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Okay if we do it, awful if they do it

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There's something I see a lot in political discussions. It may just be human nature or something, but it always bugs me.

Group A discovers that a member of group B has done some particular thing, usually something that's frowned upon in polite company. And they vilify the person.

Later, it turns out that a member of group A has done some relatively similar thing. And all the members of group A trip over themselves explaining that no, what our person did is okay, because it's totally different from that awful thing that that awful group-B person did.

I see this most often where the two groups are the Democrats and the Republicans, in either order.

And it goes further than that. Sometimes each party uses argument X to support the things they like, and says that argument X is ridiculous when the other party uses it to support the things they like.

(The States' Rights argument is the one that springs to mind for me. In my experience, a lot of Democrats are pretty unhappy about S.R. arguments used to support Republican goals—but use S.R. arguments themselves to support Democratic goals. And, of course, some Republicans use S.R. arguments in many contexts, but reject them in contexts like same-sex marriage.)

Before I'm willing to make an argument, or to condemn someone for an action, I usually try to remember to run my argument through a filter: if people who disagree with me politically were to use this argument, would I object to it? If someone I agreed with politically were to do this thing, would I defend them instead of attacking them?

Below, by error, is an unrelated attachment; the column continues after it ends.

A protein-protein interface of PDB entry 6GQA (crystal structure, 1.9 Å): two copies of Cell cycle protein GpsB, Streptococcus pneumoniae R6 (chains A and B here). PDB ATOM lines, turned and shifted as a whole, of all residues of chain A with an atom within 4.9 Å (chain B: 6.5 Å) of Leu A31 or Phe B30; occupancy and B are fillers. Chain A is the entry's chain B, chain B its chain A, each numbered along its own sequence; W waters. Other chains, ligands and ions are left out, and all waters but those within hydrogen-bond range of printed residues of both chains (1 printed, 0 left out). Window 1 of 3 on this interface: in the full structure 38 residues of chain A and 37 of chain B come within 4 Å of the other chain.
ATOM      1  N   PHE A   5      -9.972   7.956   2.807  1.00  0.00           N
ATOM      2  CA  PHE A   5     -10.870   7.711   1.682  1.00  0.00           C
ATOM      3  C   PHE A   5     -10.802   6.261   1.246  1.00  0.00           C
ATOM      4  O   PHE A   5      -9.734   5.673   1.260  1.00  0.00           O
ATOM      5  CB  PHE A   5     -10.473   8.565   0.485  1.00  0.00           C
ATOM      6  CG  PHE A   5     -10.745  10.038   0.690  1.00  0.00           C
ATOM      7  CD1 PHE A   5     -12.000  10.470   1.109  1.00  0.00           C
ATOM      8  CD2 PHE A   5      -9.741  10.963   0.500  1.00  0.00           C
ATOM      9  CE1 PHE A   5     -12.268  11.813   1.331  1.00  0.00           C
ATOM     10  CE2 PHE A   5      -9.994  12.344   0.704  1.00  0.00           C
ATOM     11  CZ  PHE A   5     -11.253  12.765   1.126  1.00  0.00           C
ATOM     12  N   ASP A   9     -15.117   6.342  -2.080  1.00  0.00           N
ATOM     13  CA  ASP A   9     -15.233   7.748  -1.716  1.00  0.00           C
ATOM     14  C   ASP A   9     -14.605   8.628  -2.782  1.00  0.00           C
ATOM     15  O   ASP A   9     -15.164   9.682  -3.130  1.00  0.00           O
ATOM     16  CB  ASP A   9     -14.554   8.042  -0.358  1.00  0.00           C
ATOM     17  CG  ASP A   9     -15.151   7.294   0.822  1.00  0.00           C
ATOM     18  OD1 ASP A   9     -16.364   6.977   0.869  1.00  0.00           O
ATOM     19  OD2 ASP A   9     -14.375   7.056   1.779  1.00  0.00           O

The funny thing is, this whole approach (of having different standards for members of your own group than for members of another group) doesn't bug me so much when people I disagree with do it.

But I expect better from people I agree with. I want the arguments on our side to be good arguments. I want us to refrain from attacking people for doing things that we wouldn't object to if our friends did them. I want us to take the moral high ground.

In other words, I have different standards about having different standards for members of my own group than for members of another group.

So I suppose I've got a meta-double standard.

But really, I would be happier if people just didn't make this kind of argument at all.

(Wrote most of this entry in September of 2008; just came across it today, cut out the extended discussion of a particular instance that had bogged me down and caused me to leave the entry unfinished, and am now posting it.)

1 Comment

> So I suppose I've got a meta-double standard.

This makes perfect sense, though: It's much more of a problem if your friends are evil than if your enemies are.


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